These experiments demonstrate that the fungal cell surface is ordered, complex and dynamically changing, requiring immune recognition to mobilise the concerted action of multiple receptors operating singly and in combination. My presentation will focus on work that demonstrates that describes recent advances that have generated a scaler and dynamic model of the cell wall that illuminates mechanisms of immune recognition and cell wall homeostasis.
Reference: Gow, N.A.R. & Lenardon, M.D. (2022). Architecture the dynamic fungal cell wall. Nature Reviews Microbiology https://doi.org/10.1038/s41579-022-00796-9. PMID 36266346
Parallel Symposia 1-4
Symposium 1: WHO
Chairs: Ana Alastruey & Orla Morrissey
Room: Banqueting hall
S01.1 WHO fungal list FECMM
Ana Alastruey - Izquierdo, Spain, FECMM
Ana Alastruey-Izquierdo is a research scientist at the Mycology Reference Laboratory of Spain where she leads the mould unit. She chairs the technical expert group of the Fungal priority Pathogens list by WHO, is the chair of the Fungal Infection Study group from ESCMID (EFISG), president of the Spanish Society for Mycology (AEM), fellow and board member of ECMM and member of the Scientific Advisory Board of the Joint Program Initiative on Antimicrobial Resistance (JPIAMR). Her main area of interest are Identification and early diagnosis of invasive fungal infections, antifungal susceptibility testing and surveillance and characterization on antifungal resistance. She has published more than 150 peer reviewed articles in scientific journals including several guidelines for diagnosis and treatment of fungal infections.
S01.2 WHO fungal essential diagnostic list
David Denning, United Kingdom, FECMM
David Denning is an internationally recognised retired clinician with expertise in fungal diseases and Professor of Infectious Diseases in Global Health at The University of Manchester. He was the founding Director of the UK’s National Aspergillosis Centre in Manchester (2009-2020), the world’s only such centre. David was Chief Executive of GAFFI from its inception in 2013 until early 2023, part-time. David Denning has published more than 700 papers, books and book chapters and lectures worldwide. His writings have been cited over 95,000 times and he has successfully lead many major international collaborative science, diagnostic and treatment projects and clinical guidelines, with subsequent publication in Nature, the New England Journal of Medicine and the Lancet.
The WHO model list of essential diagnostics (EDL) was first issued in 2018, and is now in its third iteration, with substantial updates in 2021. It is an indispensable resource for the development of national essential diagnostics lists in countries, enabling them to prioritise procurement for their populations, according to different demographic factors such as HIV/AIDS burden, fungal disease endemicity (ie Histoplasma), and levels of care (ie intensive care, transplantation etc. GAFFI, in collaboration with a number of leading medical mycology societies worldwide, continues to advocate universal access of key fungal diagnostics. The WHO EDL now includes direct microscopy, fungal culture, blood cultures, histopathology to include fungal stains, cryptococcal, Histoplasma and Aspergillus antigen, Aspergillus IgG antibody and Pneumocystis jirovecii PCR. The introduction of highly sensitive, highly specific rapid diagnostics assays presents a transformational opportunity for countries with systemic healthcare delivery challenges. The availability of low cost, quick turnaround diagnostics, maximises the chances of patient survival from fungal disease, but clinical suspicion is critical to request fungal testing appropriately, and fast response times from the laboratory.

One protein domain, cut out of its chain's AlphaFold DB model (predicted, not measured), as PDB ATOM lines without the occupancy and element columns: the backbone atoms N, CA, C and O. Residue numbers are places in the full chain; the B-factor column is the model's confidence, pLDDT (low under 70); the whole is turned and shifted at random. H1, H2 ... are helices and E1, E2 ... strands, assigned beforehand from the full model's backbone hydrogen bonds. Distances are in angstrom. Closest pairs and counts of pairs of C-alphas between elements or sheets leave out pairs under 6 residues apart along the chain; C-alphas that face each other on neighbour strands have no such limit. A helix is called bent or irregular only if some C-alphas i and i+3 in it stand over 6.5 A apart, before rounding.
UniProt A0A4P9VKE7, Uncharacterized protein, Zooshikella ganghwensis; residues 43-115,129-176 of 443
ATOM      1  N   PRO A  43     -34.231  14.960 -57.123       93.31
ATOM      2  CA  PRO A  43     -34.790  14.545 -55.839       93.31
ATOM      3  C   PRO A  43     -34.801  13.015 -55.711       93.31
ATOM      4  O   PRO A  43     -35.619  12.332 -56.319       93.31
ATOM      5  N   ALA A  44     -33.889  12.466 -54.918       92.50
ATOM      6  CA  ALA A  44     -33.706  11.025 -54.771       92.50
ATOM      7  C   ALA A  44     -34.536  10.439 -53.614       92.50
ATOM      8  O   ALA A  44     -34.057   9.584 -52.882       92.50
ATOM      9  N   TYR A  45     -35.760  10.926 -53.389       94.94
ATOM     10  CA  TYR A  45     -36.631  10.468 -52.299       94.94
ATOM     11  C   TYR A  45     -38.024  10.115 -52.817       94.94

S01.3 WHO Essential Medicine List
Arunaloke Chakrabarti, India, FECMM
S01.4 FPPL: WHO Actions to fight fungal infections
Hatim Sati, Switzerland
Symposium 2 Antifungal prophylaxis - View on high-risk populations
Chairs: Ola Blennow & Dionysios Neofytos
Room: Skalkotas hall
S02.1 Antifungal prophylaxis in haematology - what's new?
Jannik Stemler, Germany
Dr. Jannik Stemler is a fifth-year resident in internal medicine at the University Hospital of Cologne. His clinical specialization focuses on patients with haematological malignancies, infectious diseases and intensive care. At the same time, he is a physician-scientist and is active in clinical research on COVID-19, pharmacovigilance and drug-drug interactions of anti-neoplastic drugs and anti-infectives, and the epidemiology of invasive fungal diseases as well as an investigator in phase II and III clinical trials on novel anti-infectives. He has published over 30 peer-reviewed articles and is a member of several societies in the field of haematology and infectious diseases.
Patients with haematological malignancies (HM) are at high risk to develop invasive fungal disease (IFD) with high morbidity and attributable mortality. The strong recommendation to administer antifungal prophylaxis in patients with HM with long-lasting neutropenia, i.e. <500 cells/μL for >7 days remains unchanged. Posaconazole remains the drug of choice for mould-active prophylaxis in these patients. Novel treatment options in HM, such as CAR-T-cell treatment or novel targeted therapies for AML were considered, however, data are insufficient to give general recommendations for routine antifungal prophylaxis in these patients. Major changes regarding specific recommendations are the now moderate instead of mild support for the recommendations of isavuconazole and voriconazole. Furthermore, published evidence on micafungin allows recommending with moderate strength for its use in HM. Furthermore, non-pharmaceutical measures regarding prophylaxis of IFD should be considered, comprising the use of HEPA filters, smoking, measures during construction work and neutropenic diets.